Blazons & Genealogy Notes
(co. Kent, and Heyford, co. Northampton). (Lewes, co, Sussex; derived from Thomas Mantell, Head Burgess of that town in 1562). Ar. a cross engr. betw. four martlets sa. Crest—A stag’s head couped at the neck guard, ar. (another, erm.).
Origin, Meaning, Family History and Mantell Coat of Arms and Family Crest
Origins of Mantell:
The name Mantell reached England in the great wave of migration following the Norman Invasion of 1066. The Mantell family resided in Buckinghamshire. Their name, however, is a reference to the family’s place of residence before the Norman Invasion of England in 1066, Mantell, near Gamages, Normandy. Before the arrival of the printing press and the first dictionaries, the English language not regulated. The Sound was what guided spelling in the Middle Ages, so one person’s name was often noted under many variations during a single lifetime. Spelling variations were common, even among the names of the most educated people. Known variations of the Mantell family name include Mantell, Mantle, Mantel, Mantelle, Manstell and much more.
More common variations are: Mantelli, Mantello, Mantella, Mantelle, Mantwell, Mauntell, Mantel, Mntell, Manetella, Manatelli.
The surname Mantell first appeared in Buckinghamshire where they held a family seat from very old times and given lands by Duke William of Normandy, their liege Lord, for their special support at the Battle of Hastings in 1066 AD.
United States of America:
The following century saw much more Mantell surnames arrive. Some of the people with the surname Mantell who arrived in the United States in the 17th century included Elizabeth Mantel] settled in Virginia with her husband in the year 1663.
Some of the individuals with the surname Mantell who landed in New-Zealand in the 19th century included W B D Mantell landed in Wellington, New Zealand in 1840 aboard the ship Oriental. W. Mantell at the age of 21, arrived in Port Nicholson aboard the ship “Oriental” in 1840. W. Mantell arrived in Wellington, New Zealand aboard the ship “Wild Duck” in the year 1860.
Mantell Coat of Arms Meaning
The three main devices (symbols) in the Mantell blazon are the marlet, cross engrailed and stag’s head. The two main tinctures (colors) are argent and sable.
Argent is the heraldic metal Silver and is usually shown as very pure white. It is also known more poetically as pearl, moon (or luna) . In a sketch or drawing it is represented by plain, unmarked paper .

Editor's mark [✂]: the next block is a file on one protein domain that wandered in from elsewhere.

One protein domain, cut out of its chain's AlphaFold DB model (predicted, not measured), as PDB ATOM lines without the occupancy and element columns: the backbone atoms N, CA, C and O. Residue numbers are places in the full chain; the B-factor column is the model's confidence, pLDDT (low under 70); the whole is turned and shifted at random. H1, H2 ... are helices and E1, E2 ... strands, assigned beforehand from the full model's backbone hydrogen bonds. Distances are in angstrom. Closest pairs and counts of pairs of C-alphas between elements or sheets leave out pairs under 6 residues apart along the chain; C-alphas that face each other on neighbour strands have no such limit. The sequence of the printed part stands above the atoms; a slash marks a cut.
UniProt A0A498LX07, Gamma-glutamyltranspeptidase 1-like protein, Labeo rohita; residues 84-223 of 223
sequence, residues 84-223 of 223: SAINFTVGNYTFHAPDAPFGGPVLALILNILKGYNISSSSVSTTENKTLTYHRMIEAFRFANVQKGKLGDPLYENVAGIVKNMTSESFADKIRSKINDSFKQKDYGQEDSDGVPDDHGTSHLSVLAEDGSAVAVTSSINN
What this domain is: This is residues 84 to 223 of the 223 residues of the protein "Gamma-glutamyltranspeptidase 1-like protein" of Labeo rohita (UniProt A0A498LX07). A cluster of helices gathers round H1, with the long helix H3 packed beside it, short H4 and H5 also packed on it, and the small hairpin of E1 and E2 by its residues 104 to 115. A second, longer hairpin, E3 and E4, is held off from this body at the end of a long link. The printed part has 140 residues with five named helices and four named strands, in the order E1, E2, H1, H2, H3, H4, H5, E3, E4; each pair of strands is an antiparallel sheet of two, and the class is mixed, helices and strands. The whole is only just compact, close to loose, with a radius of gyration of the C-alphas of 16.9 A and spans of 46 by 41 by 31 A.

Sable, the deep black so often found in Heraldry is believed to named from an animal of the marten family know in the middle ages as a Sabellinœ and noted for its very black fur . In engravings, when colors cannot be shown it is represented as closely spaced horizontal and vertical lines, and appropriately is thus the darkest form of hatching, as this method is known . Although it may seem a sombre tone, and does indeed sometimes denote grief, it is more commonly said to represent Constancy .
The martlett is by far the most common bird to appear in British Heraldry, perhaps only equalled by the eagle, however it is not a species ever to be found in an ornithologists handbook! The word itself is though to have come from the French word merlette, the female blackbird and itself a similar type of charge used in French Heraldry. . Over time the image has become quite stylised, without visible legs or distinctive feathers. Wade suggests that this representation arises from “the appearance of the bird of paradise to ancient travellers” . Other bird species may be named in coats of arms (cornish chough is a frequent example) but in actual execution their appearance is often indistinguishable from the martlet.
No other symbol appearing in heraldry is subject to as much variation as the cross . Mediaeval Europe was a deeply religious and Christian and many of the nobility wanted to show their devotion by adopting the symbol of the cross as part of the arms. Since no two arms could be identical there arose many variants of the cross, typically involving patterning along the edges . The pattern engrailed is a series of scalloped indentations with the points facing outwards – and should not be confused with invected, which has the points facing inwards! Wade believes that both of these indented forms represent “earth or land”, and one perhaps can indeed see the furrowed earth embodied in them.
We should be surprised to find the stag or buck, noble quarry of many a mediaeval hunt, being illustrated in many a coat of arms. . It shares many of the poses to be found with the lion, but also one almost unique to the deer, grazing, as if the animal is still unaware of the hunter’s approach. . In common with all symbols related to the hunt we probably need look further for their intended meaning than the pleasure taken by the holder in such pursuits!